|By Business Wire||
|June 14, 2014 07:30 PM EDT||
Embraced by international organizations, public and private sector leaders at the Council of Saudi Chambers (CSC) Headquarters in the Kingdom of Saudi Arabia (KSA), the International Islamic Trade Finance Corporation (ITFC), a member of Islamic Development Bank Group (IsDB), a subsidiary organ of the Organisation of Islamic Cooperation (OIC), and the Global Coalition for Efficient Logistics (GCEL) executed a historic MOU triggering a new era of trade efficiency towards a vast expansion of trade finance for OIC Countries through the HumaWealth Program.
GCEL Co-Chairman, Captain Salloum, and ITFC CEO, Dr. Al-Wohaib, sign the strategic MOU witnessed by Tan Sri Rahman and Engineer Al-Otaibi (Photo: Business Wire)
The HumaWealth 18 month global program will empower the Digital Economy by providing the tools unleashing the power of 21st century technology by delivering a new era of integrated e-commerce, e-finance, e-insurance and e-logistics to achieve new levels of trade efficiency.
The proposed Digital Economy will reduce annual trade costs by USD1.3 trillion (USD75 billion for OIC), increase trade by USD1.2 trillion, providing a USD6 trillion services market opportunity and creating a USD1 trillion SME fund thus generating 100 million jobs.
The MOU was signed by Dr. Waleed Al-Wohaib, ITFC CEO and Captain Samuel Salloum, GCEL Co-Chairman, and witnessed by Tan Sri Abdul-Rahman Mamat, Asia Logistics Council Chairman and Dr. Khaled Al-Otaibi, CSC Secretary-General.
The MOU signing followed the release of the KSA Trade Efficiency Assessment, conducted by GCEL in cooperation with the CSC, Saudi Ministry of Commerce and Industry, Saudi Customs, League of Arab States, Islamic Centre for Development of Trade, ITFC, Nielsen Company and Frost & Sullivan. The report illustrates how the Digital Economy ecosystem will make trade more efficient and transparent in order to facilitate global integration of financial services to the trade pipeline. This innovation will boost the manufacturing, agricultural and services industries within MEA thereby meeting the ambitions of the region’s citizens by creating 32 million jobs.
Similar assessments were conducted with government and private sector experts in G20 countries Indonesia and India (Turkey in process) as well as Malaysia. The results yielded that 80% of trade participants have no system and 88% want the proposed Digital Economy Platform. To date more than 22% of the world’s population comprising 1/3 of the G20 citizens want the Digital Economy. GCEL plans to conduct Trade Efficiency Assessments for the remaining 15 G20 countries to present the voice of the people to their leaders during the 2015 Turkey G20 presidency.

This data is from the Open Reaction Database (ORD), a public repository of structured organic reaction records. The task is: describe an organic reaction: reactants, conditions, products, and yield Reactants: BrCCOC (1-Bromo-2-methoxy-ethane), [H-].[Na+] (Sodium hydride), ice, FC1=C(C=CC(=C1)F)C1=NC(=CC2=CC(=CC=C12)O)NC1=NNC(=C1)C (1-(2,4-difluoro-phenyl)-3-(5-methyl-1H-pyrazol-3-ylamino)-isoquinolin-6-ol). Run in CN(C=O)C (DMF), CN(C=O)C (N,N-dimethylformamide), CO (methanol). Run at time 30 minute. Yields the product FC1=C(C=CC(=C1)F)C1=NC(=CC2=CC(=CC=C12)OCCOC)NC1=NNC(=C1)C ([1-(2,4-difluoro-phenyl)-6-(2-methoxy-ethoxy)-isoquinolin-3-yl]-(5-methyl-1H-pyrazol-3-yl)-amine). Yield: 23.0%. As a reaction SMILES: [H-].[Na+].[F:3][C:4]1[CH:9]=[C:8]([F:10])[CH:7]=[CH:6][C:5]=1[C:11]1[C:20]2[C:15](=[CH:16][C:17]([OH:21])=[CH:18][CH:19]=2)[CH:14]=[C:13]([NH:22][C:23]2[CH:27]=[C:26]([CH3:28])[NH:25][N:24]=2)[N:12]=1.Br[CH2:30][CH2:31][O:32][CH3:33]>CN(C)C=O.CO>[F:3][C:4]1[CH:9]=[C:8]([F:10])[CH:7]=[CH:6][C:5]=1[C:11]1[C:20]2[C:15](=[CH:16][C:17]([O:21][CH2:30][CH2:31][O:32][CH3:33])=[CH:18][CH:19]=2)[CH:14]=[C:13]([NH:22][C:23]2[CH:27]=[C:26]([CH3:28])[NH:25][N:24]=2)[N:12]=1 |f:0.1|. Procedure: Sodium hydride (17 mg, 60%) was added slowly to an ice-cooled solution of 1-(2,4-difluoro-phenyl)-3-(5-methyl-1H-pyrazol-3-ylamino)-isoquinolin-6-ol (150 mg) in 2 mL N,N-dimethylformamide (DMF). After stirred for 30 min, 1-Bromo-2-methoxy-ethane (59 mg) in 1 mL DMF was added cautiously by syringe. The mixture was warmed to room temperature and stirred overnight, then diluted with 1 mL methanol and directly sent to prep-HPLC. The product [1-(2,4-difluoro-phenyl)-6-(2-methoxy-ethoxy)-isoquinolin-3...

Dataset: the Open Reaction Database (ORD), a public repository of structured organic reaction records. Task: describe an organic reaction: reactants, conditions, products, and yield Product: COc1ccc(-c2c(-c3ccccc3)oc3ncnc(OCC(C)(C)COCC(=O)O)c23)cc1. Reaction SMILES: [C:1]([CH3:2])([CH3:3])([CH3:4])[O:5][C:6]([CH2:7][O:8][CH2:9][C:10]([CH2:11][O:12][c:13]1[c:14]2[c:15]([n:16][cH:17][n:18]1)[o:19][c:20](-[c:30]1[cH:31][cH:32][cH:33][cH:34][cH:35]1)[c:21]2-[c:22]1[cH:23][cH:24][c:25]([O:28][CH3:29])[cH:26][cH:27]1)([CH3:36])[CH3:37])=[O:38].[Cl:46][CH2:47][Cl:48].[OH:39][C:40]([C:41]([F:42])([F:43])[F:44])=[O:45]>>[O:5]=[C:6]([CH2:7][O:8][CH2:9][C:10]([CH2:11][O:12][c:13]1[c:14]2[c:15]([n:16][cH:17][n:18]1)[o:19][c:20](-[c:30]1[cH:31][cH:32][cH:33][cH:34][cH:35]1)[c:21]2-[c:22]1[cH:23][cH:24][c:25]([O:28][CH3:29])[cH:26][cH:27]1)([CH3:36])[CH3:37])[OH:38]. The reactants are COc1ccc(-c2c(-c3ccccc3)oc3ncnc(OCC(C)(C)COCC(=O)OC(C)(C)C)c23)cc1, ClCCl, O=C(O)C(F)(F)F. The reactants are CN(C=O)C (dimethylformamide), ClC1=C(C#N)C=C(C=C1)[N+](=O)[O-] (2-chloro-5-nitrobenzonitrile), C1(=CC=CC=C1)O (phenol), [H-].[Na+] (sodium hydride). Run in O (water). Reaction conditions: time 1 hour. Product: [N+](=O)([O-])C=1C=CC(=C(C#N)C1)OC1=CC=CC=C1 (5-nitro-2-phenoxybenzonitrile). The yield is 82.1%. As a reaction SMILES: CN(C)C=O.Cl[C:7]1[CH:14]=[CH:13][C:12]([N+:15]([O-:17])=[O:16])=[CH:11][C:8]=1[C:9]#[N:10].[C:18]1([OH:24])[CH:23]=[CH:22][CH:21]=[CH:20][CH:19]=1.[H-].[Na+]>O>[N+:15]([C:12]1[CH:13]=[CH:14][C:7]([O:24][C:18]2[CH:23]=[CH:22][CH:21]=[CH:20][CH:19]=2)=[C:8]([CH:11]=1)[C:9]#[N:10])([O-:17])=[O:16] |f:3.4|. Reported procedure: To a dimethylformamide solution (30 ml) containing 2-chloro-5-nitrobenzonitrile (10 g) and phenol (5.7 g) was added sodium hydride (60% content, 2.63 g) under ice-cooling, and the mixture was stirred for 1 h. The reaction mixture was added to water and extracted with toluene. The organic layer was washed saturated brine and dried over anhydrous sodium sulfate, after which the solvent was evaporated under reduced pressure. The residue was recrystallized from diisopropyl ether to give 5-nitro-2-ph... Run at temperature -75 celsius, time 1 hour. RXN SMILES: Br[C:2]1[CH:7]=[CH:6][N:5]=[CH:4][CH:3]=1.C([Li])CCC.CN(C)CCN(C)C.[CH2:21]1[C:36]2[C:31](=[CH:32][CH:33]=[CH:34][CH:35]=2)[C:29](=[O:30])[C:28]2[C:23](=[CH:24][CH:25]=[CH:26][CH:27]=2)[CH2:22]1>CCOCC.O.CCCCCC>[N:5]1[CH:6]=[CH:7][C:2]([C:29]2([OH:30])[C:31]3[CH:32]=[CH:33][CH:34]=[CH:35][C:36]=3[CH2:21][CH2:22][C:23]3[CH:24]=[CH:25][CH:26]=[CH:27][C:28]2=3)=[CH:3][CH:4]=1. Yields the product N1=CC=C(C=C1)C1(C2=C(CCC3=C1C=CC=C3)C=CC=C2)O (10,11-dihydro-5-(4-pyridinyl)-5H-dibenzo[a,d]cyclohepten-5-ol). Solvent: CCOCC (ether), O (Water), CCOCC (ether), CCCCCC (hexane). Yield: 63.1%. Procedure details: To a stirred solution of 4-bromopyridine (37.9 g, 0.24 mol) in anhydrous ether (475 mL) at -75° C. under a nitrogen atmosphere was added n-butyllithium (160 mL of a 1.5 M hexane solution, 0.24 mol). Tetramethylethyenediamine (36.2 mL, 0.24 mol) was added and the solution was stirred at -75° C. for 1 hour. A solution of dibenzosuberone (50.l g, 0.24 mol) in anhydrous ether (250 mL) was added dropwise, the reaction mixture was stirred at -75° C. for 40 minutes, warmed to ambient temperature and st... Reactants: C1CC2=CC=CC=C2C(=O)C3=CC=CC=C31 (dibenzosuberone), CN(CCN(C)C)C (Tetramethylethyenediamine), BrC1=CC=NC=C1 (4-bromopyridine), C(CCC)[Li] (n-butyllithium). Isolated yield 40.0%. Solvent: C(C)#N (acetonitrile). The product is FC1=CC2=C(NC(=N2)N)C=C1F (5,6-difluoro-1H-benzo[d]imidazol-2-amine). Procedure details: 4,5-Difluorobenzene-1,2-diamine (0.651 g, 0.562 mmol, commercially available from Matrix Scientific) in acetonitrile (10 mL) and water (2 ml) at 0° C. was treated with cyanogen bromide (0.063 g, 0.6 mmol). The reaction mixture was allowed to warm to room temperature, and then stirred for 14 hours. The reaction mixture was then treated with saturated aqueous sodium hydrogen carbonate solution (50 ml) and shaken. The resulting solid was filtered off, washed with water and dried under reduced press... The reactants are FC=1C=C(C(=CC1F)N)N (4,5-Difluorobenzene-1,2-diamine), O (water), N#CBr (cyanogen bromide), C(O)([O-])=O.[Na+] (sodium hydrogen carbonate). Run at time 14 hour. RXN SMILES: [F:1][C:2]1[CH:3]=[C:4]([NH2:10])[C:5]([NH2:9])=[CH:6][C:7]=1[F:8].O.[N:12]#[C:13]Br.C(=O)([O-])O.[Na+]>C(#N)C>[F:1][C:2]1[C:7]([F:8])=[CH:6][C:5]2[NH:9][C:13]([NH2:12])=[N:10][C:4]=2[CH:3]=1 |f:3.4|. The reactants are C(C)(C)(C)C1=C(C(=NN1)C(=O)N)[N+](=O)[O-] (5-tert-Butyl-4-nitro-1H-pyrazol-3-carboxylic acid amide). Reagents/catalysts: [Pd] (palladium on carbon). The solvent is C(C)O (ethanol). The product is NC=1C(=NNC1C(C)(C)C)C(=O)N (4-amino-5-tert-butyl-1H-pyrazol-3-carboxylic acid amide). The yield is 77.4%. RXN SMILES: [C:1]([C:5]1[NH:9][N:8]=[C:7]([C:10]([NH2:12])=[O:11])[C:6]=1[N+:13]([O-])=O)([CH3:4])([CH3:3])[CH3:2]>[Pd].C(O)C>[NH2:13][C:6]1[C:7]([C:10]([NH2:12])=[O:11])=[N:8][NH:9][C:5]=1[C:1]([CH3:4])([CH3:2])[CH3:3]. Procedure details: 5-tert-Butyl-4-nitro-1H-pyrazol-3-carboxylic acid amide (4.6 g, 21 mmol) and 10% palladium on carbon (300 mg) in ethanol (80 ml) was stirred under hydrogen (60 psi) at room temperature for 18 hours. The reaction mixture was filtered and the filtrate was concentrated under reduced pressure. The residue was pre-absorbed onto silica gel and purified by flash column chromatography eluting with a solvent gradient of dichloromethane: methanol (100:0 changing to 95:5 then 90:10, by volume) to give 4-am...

Dr. Al-Wohaib stated, “The trade efficiency assessment findings revealed that the Banking sector ranked last in terms of integration among all the trade pipeline participants scoring an average of 0.90 out of 5, (5 being what today’s technology makes possible. We must continuously seek innovative ways to improve trade efficiency and increase the Trade Finance market, this is the foundation of our MOU with GCEL”.
According to the VISA Commercial Consumption Expenditure 2011 Index, the global B2B market is USD109 trillion. A recent Asia Development Bank study revealed that of USD 4.6 trillion in financing requests received during 2011, approximately USD1.6 trillion were rejected and USD3 trillion were approved representing only 2.7% of the total B2B expenditure market.
Captain Salloum stated, “The 21st century Digital Economy environment is an ecosystem that permits global integration of products and service offerings with intelligent proficiency to match sellers to targeted buyers. This environment is based upon dynamic validated real-time information accumulated and continuously updated through the normal course of trade activities rather than invalidated data and unsubstantiated reviews presently in use.
The main benefit of this ecosystem is that it allows the creation of a smart e-finance matrix that provides financial institutions the ability to reach their full potential in global trade finance. This point-to-world environment enhances the integration of financial institutions in the global trade pipeline. This provides the tools to lower underwriting costs and transaction risks, allow greater control over the use of financing proceeds, increase ability to seize, reroute and liquidate assets when required, as well as ease the burden of regulatory compliance”.